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Tycoon convicted of houseboat fraud

A property tycoon has been found guilty of a £3.5 million fraud over claims he sold houseboats on a stretch of the River Thames that could not be lived in.

Myck Djurberg (64) was convicted at Kingston Crown Court for fraudulently selling houseboats without appropriate planning permission on 19 March 2024.

Djurberg bought the boatyard in 2011 and built a series of expensive houseboats, with the hope of developing the boatyard into a leisure marina resort.

However, he failed to obtain the appropriate planning permission for the boats and sold them without residential mooring licences.

Djurberg had assured his clients that the houseboats could be used for residential purposes and that they would have no issues in mooring them long-term.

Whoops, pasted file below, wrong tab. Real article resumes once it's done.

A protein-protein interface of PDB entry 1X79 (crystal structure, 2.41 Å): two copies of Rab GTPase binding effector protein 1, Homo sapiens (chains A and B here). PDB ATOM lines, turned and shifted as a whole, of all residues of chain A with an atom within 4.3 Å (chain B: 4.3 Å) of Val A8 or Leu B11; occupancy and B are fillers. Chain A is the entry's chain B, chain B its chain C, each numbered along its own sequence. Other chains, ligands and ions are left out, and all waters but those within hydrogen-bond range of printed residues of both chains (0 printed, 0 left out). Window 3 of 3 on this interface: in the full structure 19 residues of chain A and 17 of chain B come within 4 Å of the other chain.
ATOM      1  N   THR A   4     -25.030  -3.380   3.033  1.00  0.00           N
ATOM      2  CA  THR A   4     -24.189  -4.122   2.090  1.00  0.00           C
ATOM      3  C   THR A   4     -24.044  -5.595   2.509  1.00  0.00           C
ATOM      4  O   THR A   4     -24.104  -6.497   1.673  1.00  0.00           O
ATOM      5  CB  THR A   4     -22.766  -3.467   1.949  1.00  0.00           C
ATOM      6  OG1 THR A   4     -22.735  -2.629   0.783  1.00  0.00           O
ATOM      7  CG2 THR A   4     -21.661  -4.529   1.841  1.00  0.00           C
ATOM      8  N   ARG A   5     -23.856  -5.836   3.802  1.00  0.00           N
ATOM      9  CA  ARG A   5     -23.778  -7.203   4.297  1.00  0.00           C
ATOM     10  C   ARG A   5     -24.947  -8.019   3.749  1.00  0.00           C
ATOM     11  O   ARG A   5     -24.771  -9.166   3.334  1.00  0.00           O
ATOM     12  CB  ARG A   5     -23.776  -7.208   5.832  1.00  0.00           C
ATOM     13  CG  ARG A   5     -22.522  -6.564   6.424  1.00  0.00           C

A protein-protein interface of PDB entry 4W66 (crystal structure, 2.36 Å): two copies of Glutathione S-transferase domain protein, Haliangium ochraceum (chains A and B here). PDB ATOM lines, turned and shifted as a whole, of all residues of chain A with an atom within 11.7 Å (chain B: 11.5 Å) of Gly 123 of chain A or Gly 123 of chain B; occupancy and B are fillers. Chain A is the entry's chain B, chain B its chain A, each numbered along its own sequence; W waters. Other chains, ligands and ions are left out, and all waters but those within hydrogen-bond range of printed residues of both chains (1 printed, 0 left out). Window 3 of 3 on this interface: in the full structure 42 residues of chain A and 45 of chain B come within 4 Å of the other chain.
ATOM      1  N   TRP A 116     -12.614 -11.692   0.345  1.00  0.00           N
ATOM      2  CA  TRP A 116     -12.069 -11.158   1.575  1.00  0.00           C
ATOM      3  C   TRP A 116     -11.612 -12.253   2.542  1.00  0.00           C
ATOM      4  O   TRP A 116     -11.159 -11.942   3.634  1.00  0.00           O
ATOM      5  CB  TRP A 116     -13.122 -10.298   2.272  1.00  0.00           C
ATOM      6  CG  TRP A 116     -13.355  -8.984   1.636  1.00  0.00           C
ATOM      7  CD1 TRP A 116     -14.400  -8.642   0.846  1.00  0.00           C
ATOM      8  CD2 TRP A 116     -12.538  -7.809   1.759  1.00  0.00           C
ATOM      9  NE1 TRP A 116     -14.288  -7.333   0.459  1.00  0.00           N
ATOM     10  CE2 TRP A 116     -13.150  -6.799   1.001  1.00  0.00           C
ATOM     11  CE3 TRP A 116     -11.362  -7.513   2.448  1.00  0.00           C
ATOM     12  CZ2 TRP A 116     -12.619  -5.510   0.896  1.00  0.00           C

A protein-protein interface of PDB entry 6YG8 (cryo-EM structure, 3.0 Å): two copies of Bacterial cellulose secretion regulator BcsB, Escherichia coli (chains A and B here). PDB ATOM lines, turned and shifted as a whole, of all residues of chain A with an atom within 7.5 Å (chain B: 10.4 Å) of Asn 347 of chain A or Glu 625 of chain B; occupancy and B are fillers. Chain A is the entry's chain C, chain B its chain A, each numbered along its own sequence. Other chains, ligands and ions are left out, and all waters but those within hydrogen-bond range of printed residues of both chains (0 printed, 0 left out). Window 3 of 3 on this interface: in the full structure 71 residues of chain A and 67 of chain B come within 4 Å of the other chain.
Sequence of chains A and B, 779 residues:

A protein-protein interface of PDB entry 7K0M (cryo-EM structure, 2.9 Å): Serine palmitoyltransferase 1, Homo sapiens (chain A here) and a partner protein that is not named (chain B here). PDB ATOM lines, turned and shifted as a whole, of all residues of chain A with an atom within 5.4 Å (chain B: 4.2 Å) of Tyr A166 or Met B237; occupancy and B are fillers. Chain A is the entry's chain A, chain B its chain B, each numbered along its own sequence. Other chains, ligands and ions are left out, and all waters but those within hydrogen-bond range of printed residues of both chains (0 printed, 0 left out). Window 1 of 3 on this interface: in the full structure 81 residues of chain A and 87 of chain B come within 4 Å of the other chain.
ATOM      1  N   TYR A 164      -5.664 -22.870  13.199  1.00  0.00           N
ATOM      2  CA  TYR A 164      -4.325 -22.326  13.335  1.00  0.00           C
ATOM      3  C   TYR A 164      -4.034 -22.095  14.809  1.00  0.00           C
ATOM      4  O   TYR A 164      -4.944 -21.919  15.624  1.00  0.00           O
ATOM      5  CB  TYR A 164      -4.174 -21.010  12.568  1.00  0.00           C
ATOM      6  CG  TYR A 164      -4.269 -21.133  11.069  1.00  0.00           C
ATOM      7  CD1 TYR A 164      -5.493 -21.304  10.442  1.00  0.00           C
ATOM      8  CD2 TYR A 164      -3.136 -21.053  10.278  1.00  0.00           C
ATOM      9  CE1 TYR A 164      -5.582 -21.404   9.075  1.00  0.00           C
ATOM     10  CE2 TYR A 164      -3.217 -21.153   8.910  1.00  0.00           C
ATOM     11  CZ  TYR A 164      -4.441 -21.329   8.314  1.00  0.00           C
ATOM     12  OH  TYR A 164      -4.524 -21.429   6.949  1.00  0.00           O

After the sales had gone through and the purchasers moved into their houseboats, they discovered that Djurberg did not have planning permission for the project and the moorings he had sold were unlawful.

After a police investigation it was found that Djurberg had only acquired planning permission for leisure mooring, not residential.

He had also not paid the Environment Agency for the license. The local authority, Richmond Borough Council, which had served several enforcement notices on Djurberg, attended the location, and removed some of the unlawful pontoons.

“Djurberg did not have planning consent in place to use boats for residential purposes, as dwellings nor for commercial business occupation,” said Andrew West, specialist prosecutor for the CPS.

“Despite this, he fraudulently sold five houseboats, financially gaining from the misfortune of his customers. “Following this conviction, we will pursue confiscation proceedings to ensure that Djurberg pays back the money he gained through this criminal operation.”

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